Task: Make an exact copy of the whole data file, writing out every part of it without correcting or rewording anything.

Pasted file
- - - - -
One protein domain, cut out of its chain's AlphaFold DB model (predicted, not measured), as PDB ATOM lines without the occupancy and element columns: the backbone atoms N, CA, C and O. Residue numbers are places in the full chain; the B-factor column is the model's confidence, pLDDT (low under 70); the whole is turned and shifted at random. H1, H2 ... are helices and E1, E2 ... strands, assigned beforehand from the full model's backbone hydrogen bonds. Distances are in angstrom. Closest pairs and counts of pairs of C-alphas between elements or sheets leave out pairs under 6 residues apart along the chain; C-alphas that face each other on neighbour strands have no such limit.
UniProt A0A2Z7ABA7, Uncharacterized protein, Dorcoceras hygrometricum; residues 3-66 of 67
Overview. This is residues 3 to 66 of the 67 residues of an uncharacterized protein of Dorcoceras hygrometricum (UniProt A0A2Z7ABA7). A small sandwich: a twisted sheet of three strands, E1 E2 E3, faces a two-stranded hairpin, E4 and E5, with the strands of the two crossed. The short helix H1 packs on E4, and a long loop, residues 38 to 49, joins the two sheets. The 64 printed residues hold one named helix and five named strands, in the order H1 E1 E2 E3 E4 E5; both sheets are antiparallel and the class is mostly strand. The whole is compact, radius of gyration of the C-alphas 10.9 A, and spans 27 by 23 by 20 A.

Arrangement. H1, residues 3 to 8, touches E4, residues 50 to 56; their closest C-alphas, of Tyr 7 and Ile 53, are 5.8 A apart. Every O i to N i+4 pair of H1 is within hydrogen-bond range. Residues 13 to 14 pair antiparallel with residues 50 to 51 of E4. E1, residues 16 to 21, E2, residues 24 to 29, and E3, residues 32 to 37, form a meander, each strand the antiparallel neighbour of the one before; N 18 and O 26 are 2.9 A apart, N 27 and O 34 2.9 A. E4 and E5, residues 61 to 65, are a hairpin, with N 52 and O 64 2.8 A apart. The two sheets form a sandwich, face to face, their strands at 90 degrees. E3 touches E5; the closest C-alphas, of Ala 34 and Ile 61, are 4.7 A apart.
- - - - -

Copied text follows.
One protein domain, cut out of its chain's AlphaFold DB model (predicted, not measured), as PDB ATOM lines without the occupancy and element columns: the backbone atoms N, CA, C and O. Residue numbers are places in the full chain; the B-factor column is the model's confidence, pLDDT (low under 70); the whole is turned and shifted at random. H1, H2 ... are helices and E1, E2 ... strands, assigned beforehand from the full model's backbone hydrogen bonds. Distances are in angstrom. Closest pairs and counts of pairs of C-alphas between elements or sheets leave out pairs under 6 residues apart along the chain; C-alphas that face each other on neighbour strands have no such limit.
UniProt A0A2Z7ABA7, Uncharacterized protein, Dorcoceras hygrometricum; residues 3-66 of 67
Overview. This is residues 3 to 66 of the 67 residues of an uncharacterized protein of Dorcoceras hygrometricum (UniProt A0A2Z7ABA7). A small sandwich: a twisted sheet of three strands, E1 E2 E3, faces a two-stranded hairpin, E4 and E5, with the strands of the two crossed. The short helix H1 packs on E4, and a long loop, residues 38 to 49, joins the two sheets. The 64 printed residues hold one named helix and five named strands, in the order H1 E1 E2 E3 E4 E5; both sheets are antiparallel and the class is mostly strand. The whole is compact, radius of gyration of the C-alphas 10.9 A, and spans 27 by 23 by 20 A.

Arrangement. H1, residues 3 to 8, touches E4, residues 50 to 56; their closest C-alphas, of Tyr 7 and Ile 53, are 5.8 A apart. Every O i to N i+4 pair of H1 is within hydrogen-bond range. Residues 13 to 14 pair antiparallel with residues 50 to 51 of E4. E1, residues 16 to 21, E2, residues 24 to 29, and E3, residues 32 to 37, form a meander, each strand the antiparallel neighbour of the one before; N 18 and O 26 are 2.9 A apart, N 27 and O 34 2.9 A. E4 and E5, residues 61 to 65, are a hairpin, with N 52 and O 64 2.8 A apart. The two sheets form a sandwich, face to face, their strands at 90 degrees. E3 touches E5; the closest C-alphas, of Ala 34 and Ile 61, are 4.7 A apart.